Wednesday, August 14, 2013
ISP "server bans" seem to be controversial; maybe they just want "businesses" to pay more
It may not be particularly well known that standard ISP terms of service with major telecomm companies, at least when they are residential contracts, ban the customer’s use of his service to run “servers”.
It’s a little bit soft and ambiguous. Would ordinary P2P be banned (a computer will run both client-side and server-side methods)? What about a tinkerer who is just curious and wants to learn how to do it? (A coworker ran a server on a 386 machine in his apartment around 1994 and taught himself OOP and Java, rode the job market and now rolls in multiple six figure incomes. He used to berate me for “astonishing lack of curiosity”.
My first site (hppub.com) was hosted from 1997-2001 on a small server farm in a man’s home in Maryland; I don’t know whether it could have violated such a ban.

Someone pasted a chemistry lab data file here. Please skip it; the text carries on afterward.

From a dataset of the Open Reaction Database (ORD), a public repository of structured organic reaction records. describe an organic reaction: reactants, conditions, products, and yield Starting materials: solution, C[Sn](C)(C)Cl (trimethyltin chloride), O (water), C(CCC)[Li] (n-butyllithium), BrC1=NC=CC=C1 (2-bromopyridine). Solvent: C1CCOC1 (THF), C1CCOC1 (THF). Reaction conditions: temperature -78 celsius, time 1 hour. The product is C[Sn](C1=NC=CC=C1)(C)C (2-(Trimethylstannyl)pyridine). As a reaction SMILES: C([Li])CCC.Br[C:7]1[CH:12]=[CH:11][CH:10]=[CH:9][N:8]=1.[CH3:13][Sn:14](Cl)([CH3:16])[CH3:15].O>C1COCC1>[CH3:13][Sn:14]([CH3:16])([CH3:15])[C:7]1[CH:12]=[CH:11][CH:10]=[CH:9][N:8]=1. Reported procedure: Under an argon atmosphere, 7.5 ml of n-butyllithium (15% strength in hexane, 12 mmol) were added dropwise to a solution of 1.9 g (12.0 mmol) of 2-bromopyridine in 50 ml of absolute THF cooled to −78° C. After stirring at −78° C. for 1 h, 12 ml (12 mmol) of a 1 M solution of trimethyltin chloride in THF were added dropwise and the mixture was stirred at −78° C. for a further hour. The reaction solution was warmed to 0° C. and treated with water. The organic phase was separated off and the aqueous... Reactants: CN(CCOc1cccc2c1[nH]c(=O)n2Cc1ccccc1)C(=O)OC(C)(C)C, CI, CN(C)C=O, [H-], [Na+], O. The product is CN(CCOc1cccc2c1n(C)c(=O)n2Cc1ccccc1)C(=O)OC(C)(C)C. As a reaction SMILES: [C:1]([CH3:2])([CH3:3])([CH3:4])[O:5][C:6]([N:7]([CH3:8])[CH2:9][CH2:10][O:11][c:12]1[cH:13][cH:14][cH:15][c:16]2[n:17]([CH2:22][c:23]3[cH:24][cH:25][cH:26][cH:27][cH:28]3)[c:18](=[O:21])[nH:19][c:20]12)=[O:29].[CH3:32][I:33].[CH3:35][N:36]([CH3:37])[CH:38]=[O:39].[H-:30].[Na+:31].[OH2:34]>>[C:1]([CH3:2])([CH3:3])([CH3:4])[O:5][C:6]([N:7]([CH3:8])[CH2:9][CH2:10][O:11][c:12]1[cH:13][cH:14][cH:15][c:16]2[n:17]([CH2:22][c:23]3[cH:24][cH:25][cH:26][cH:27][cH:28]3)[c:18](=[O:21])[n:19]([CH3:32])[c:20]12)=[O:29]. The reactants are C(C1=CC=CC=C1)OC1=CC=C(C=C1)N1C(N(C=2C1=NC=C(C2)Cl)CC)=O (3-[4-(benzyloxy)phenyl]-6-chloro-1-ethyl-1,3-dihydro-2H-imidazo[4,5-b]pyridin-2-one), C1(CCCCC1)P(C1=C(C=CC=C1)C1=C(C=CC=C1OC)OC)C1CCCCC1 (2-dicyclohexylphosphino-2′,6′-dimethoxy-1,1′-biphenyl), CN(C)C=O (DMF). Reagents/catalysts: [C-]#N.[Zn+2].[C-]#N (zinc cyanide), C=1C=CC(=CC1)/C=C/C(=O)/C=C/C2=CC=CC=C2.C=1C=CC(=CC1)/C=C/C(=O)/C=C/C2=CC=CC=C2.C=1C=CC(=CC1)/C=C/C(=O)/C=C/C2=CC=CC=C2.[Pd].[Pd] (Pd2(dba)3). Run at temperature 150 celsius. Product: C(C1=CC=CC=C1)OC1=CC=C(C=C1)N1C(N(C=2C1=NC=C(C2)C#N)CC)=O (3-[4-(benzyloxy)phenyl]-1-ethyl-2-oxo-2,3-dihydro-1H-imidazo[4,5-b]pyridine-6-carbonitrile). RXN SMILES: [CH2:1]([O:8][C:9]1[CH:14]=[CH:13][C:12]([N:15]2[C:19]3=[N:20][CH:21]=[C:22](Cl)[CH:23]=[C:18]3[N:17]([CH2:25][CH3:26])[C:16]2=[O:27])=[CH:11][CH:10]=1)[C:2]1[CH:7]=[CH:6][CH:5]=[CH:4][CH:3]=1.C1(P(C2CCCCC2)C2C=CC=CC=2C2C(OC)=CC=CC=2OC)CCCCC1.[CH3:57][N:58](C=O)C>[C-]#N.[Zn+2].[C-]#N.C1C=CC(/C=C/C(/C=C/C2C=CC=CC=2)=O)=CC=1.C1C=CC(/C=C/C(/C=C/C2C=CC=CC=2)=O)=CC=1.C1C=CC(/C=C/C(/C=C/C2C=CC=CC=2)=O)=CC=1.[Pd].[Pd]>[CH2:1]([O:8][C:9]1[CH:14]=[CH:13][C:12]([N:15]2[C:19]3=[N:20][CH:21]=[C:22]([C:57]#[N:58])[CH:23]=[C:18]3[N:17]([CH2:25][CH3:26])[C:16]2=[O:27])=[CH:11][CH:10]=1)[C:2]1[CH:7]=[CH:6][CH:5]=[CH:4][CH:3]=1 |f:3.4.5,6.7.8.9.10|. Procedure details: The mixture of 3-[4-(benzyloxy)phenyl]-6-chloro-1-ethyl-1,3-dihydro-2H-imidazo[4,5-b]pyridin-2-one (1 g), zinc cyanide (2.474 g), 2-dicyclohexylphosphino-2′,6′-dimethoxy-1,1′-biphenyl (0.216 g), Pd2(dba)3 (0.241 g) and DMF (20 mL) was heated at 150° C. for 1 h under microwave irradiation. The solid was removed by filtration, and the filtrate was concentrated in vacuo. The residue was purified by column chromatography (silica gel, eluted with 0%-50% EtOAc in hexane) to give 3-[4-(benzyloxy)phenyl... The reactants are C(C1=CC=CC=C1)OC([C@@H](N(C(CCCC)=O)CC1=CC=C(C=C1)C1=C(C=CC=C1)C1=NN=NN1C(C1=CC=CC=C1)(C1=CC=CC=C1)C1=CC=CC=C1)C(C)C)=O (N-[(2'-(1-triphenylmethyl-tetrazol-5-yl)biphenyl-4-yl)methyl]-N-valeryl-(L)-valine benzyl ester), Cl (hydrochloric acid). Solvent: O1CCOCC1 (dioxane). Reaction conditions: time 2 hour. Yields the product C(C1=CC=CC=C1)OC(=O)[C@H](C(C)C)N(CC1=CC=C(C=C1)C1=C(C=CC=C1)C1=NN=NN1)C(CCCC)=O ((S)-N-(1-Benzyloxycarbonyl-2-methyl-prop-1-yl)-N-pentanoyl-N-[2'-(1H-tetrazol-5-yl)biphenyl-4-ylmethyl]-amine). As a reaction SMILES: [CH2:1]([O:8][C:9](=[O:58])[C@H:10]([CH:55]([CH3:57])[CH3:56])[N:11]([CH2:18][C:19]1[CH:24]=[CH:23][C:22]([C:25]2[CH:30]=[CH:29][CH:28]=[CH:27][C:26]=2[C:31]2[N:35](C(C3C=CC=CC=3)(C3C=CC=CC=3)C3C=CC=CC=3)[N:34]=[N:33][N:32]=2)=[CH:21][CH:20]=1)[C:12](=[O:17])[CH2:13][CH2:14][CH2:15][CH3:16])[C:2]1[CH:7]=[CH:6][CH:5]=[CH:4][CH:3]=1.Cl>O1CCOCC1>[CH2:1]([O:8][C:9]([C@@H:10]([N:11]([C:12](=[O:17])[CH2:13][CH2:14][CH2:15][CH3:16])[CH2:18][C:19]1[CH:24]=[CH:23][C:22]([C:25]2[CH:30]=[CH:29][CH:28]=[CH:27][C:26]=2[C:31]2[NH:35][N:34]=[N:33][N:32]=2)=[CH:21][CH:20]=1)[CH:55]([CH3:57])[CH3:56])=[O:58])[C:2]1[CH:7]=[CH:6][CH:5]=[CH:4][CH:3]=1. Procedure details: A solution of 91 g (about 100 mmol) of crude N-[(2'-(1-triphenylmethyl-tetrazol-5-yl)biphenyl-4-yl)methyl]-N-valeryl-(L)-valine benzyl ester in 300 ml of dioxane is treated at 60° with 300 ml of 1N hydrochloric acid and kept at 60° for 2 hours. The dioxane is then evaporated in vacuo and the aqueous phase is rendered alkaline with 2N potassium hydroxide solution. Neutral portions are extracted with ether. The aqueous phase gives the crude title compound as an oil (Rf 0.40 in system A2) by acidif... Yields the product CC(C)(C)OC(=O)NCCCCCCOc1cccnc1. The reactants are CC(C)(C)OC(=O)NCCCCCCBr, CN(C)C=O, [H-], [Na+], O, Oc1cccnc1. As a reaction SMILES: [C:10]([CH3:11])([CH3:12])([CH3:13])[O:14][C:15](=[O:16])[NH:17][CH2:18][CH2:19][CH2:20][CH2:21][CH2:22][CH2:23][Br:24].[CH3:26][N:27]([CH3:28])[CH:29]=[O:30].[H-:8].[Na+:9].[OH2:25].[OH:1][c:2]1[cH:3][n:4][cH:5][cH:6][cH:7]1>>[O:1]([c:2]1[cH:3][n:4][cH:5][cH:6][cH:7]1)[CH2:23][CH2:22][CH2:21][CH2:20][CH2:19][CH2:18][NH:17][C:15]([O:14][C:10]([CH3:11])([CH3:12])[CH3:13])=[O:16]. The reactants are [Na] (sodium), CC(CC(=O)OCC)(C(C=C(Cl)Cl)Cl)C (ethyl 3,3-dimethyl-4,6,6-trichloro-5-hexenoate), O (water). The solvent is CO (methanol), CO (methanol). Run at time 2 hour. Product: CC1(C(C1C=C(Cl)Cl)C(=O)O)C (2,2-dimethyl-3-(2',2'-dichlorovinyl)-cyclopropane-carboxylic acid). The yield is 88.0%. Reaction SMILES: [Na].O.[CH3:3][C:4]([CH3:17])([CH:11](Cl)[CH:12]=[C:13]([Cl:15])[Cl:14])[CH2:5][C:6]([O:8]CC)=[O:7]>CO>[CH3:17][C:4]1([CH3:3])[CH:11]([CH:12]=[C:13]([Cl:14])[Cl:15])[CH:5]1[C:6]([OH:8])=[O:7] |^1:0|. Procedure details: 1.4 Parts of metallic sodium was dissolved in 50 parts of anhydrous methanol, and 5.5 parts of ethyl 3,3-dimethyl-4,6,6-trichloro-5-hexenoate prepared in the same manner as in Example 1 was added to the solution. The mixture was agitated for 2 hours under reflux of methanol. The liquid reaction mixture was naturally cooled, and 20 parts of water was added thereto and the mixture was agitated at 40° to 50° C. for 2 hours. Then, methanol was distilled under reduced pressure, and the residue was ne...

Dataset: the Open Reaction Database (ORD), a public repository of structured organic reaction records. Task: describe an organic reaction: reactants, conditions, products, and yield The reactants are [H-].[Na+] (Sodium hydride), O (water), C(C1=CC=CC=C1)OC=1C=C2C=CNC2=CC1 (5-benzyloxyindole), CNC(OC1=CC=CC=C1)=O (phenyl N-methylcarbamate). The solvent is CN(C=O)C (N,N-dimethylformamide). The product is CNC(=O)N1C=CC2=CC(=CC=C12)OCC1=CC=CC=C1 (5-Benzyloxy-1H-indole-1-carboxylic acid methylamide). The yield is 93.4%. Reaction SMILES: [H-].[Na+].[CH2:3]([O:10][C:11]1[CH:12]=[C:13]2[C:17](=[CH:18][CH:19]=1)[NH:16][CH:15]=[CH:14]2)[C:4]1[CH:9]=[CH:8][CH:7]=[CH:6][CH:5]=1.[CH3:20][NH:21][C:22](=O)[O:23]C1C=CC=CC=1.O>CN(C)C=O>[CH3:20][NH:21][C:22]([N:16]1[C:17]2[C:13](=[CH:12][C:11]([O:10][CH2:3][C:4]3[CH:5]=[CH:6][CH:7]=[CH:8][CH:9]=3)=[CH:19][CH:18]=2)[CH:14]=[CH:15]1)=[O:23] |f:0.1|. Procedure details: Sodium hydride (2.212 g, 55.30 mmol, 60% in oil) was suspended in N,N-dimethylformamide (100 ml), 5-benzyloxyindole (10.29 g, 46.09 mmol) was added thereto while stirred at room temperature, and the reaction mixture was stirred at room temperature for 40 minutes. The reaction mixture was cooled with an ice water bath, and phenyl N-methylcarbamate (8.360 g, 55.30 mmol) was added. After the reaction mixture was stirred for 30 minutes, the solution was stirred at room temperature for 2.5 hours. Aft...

Electronic Frontier Foundation, in an article by Dan Auerbach about Google Fiber’s ban, which is prettu standard on the industry. EFF calls it a violation of the spirit of network neutrality.
Actually, though, my experience is that companies offer “business plans” that would allow servers (and perhaps more prompt customer service in case of outages. And shared hosting companies often offer dedicated server hosting, with the understanding that the customer may be serving applications to customers himself.